Standards of Practice

  • Post category:Nursing
  • Reading time:5 mins read
  • Post author:

Standards of Practice

Standards of Practice
Standards of Practice

Order a Standards of Practice paper today!

Avedis Donabedian (1988) said, “Standards are professionally developed expressions of the range of acceptable variations from a norm or criterion.” Concern for the quality of care is a major part of nursing’s responsibility to the public. Therefore, the nursing profession is accountable to the consumer for the quality of its services.

One of the defining characteristics of a profes- sion is the ability to set its own standards. Nursing standards were established as guidelines for the profession to ensure acceptable quality of care (Beckman, 1995). Standards of practice are also used as criteria to determine whether appropriate care has been delivered. In practice, they repre- sent the minimum acceptable level of care. Nurses are judged on generally accepted standards of prac- tice for their level of education, experience, posi- tion, and specialty area. Standards take many forms. Some are written and appear as criteria of pro- fessional organizations, job descriptions, agency policies and procedures, and textbooks. Others, which may be intrinsic to the custom of practice, are not found in writing (Beckman, 1995).

State boards of nursing and professional organi- zations vary by role and responsibility in relation to standards of development and implementation (ANA, 1998; 2011). Statutes written by the gov- ernment, professional organizations, and health- care institutions establish standards of practice. The nurse practice acts of individual states define the boundaries of nursing practice within the state. In Canada, the provincial and territorial associations define practice.

The courts have upheld the authority of boards of nursing to regulate standards. The boards ac- complish this through direct or delegated statutory language (ANA, 1998; 2004; 2011). The American

3663_Chapter 3_0027-0048.indd 333663_Chapter 3_0027-0048.indd 33 9/15/2014 4:37:07 PM9/15/2014 4:37:07 PM Process CyanProcess CyanProcess MagentaProcess MagentaProcess YellowProcess YellowProcess BlackProcess Black

34 unit 1 ■ Professional Considerations

Nurses Association (ANA) also has specific stan- dards of practice in general and in several clinical areas (ANA, 2010) (see Appendix 2). In Canada, the colleges of registered nurses and the registered nurses associations of the various provinces and territories have published practice standards. These may be found at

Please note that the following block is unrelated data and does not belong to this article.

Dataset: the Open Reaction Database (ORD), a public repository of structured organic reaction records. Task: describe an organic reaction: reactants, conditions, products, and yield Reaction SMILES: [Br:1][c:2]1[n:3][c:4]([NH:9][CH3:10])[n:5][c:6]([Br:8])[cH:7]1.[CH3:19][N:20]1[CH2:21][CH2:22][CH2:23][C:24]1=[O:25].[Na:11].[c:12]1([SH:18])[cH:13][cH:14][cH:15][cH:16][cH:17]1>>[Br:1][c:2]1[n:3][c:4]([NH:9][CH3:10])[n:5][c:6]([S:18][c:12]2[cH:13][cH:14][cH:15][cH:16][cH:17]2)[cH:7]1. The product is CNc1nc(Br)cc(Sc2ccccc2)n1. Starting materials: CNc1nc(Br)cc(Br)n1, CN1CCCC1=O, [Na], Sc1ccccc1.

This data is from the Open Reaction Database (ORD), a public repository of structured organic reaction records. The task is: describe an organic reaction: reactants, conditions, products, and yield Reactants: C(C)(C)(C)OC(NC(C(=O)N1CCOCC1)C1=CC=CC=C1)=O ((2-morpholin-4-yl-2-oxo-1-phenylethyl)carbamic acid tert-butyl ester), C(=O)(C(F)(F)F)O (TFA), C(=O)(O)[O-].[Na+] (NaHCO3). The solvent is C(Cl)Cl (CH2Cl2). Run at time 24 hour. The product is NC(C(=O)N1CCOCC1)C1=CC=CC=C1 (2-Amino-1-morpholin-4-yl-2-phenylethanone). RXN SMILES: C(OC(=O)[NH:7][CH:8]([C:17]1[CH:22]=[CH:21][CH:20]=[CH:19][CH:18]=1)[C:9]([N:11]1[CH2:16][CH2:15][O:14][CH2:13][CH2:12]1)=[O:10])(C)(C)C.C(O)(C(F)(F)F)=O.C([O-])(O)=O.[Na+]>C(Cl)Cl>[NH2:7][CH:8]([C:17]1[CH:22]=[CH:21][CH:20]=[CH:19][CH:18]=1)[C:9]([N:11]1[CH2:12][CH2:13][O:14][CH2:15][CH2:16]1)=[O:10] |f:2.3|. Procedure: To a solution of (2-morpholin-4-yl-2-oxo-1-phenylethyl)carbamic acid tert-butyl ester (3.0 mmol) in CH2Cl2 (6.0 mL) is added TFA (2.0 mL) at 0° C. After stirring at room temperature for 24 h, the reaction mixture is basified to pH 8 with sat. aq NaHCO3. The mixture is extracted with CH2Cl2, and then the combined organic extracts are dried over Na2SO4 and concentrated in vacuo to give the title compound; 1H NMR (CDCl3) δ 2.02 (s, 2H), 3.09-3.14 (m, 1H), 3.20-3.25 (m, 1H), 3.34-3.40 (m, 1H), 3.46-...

Institutions develop internal standards of prac- tice. The standards are usually explained in a spe- cific institutional policy (for example, guidelines for the appropriate administration of a specific chemo- therapeutic agent), and the institution includes these standards in its policy and procedure manuals. The guidelines are based on current literature and research. It is the nurse’s responsibility to meet the institution’s standards of practice. It is the institu- tion’s responsibility to notify the health-care per- sonnel of any changes and instruct the personnel about the changes. Institutions may accomplish this task through written memos or meetings and in- service education.

With the expansion of advanced nursing prac- tice, it has become particularly important to clarify the legal distinction between nursing and medi- cal practice. It is important to be aware of the boundaries between these professional domains be- cause crossing them can result in legal conse- quences and disciplinary action. The nurse practice act and related regulations developed by most state legislatures and state boards of nursing help to clarify nursing roles at the various levels of practice.

Use of Standards in Nursing Negligence Malpractice Actions When omission of prudent care or acts committed by a nurse or those under his or her supervision cause harm to a client, standards of nursing prac- tice are among the elements used to determine whether malpractice or negligence exists. Other criteria may include but are not limited to (ANA, 1998; 2011):

■ State, local, or national standards ■ Institutional policies that alter or adhere to the

nursing standards of care ■ Expert opinions on the appropriate standard of

care at the time ■ Available literature and research that

substantiates a standard of care or changes in the standard